“I unloaded my weapon. I put it back in the holster where it was very visible that the slide was locked open. I put my permit in my hands and my hands above my head,” he said.
Law enforcement officers also did not charge him for having a gun in a gun-free zone, and he added that those zones put people at risk.
“I don’t condone anyone breaking the law. I made the decision that was right for my family, and I stand behind it. I may still get in trouble for it. If I do, it was worth it,” he said.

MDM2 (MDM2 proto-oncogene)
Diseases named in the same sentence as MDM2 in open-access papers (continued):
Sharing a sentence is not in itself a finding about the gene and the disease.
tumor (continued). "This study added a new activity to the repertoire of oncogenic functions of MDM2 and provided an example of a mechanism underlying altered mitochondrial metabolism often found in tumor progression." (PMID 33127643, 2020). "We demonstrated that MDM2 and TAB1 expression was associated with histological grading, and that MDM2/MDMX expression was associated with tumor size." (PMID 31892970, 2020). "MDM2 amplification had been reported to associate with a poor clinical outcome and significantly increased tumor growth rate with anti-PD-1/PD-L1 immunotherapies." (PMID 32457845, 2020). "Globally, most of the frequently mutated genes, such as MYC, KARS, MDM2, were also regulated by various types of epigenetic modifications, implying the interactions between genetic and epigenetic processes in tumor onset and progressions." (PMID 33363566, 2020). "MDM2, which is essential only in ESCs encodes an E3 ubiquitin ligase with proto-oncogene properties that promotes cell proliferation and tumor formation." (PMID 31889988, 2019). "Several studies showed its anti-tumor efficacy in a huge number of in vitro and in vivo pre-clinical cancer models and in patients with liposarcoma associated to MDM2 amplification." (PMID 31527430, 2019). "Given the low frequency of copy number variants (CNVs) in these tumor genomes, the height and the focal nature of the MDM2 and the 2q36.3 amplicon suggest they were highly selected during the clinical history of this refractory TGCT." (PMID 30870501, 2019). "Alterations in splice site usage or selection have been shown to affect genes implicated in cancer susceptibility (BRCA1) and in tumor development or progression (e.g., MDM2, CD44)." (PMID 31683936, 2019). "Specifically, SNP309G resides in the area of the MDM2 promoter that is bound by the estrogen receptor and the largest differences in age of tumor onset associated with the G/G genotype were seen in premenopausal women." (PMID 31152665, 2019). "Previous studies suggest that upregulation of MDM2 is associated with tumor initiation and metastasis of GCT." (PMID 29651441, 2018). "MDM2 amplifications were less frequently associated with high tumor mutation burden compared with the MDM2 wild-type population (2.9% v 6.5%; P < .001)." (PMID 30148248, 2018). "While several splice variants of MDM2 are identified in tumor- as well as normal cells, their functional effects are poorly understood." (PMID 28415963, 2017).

Two brothers, both teenagers, were arrested in connection to the suspected “gang-related” shooting, which left one person dead and another injured.
“The investigation indicates this was an isolated incident and not a random attack,” Omaha police said.